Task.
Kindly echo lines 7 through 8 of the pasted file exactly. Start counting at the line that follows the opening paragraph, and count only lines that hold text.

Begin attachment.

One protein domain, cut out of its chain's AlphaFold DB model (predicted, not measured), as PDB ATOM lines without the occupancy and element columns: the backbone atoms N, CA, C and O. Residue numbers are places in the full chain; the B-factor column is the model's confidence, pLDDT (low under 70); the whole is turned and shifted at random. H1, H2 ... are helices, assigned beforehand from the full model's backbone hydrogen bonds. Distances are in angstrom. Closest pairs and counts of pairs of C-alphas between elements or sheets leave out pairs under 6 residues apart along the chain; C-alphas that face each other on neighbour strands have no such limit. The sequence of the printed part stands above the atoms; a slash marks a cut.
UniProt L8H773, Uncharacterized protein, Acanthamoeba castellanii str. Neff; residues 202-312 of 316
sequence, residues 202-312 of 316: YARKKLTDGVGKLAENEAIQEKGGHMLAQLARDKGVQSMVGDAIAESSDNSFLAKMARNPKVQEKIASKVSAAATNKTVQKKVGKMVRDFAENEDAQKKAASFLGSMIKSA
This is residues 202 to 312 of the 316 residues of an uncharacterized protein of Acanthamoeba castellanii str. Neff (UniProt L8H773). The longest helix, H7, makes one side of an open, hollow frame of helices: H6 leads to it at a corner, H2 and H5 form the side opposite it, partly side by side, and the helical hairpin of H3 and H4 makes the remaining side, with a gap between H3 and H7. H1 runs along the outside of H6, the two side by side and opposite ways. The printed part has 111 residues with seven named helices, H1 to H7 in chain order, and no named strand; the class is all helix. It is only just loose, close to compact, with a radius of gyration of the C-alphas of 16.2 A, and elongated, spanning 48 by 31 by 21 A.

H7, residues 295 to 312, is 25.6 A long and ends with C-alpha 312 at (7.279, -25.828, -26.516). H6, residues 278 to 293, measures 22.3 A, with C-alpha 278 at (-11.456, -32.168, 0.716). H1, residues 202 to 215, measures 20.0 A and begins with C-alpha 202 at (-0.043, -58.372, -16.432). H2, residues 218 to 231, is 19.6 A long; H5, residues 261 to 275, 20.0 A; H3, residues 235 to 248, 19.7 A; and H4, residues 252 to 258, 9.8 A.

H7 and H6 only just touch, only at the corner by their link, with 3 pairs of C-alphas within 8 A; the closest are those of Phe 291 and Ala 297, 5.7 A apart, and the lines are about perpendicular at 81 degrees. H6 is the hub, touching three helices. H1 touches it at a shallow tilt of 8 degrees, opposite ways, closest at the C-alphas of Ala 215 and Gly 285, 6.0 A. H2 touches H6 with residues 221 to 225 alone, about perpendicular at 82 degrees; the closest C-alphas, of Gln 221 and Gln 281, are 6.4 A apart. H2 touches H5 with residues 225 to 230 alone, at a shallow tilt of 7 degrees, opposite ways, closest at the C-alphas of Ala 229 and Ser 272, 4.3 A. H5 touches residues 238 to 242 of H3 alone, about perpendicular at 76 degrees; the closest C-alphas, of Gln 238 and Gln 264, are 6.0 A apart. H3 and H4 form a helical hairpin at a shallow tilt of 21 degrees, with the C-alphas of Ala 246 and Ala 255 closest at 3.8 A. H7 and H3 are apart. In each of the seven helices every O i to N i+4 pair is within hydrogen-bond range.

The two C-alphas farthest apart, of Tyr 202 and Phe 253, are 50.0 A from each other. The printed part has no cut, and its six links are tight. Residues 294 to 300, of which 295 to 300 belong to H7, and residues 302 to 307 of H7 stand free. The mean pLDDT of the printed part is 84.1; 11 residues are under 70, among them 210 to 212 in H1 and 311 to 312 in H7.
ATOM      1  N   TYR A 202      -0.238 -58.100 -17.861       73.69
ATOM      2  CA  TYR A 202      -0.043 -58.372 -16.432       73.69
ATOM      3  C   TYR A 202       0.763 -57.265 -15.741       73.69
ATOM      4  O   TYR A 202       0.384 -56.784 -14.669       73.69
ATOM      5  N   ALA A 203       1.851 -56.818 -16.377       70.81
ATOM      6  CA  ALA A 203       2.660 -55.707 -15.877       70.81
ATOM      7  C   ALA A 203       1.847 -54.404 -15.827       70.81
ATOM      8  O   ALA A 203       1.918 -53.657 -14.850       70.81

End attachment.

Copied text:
ATOM      1  N   TYR A 202      -0.238 -58.100 -17.861       73.69
ATOM      2  CA  TYR A 202      -0.043 -58.372 -16.432       73.69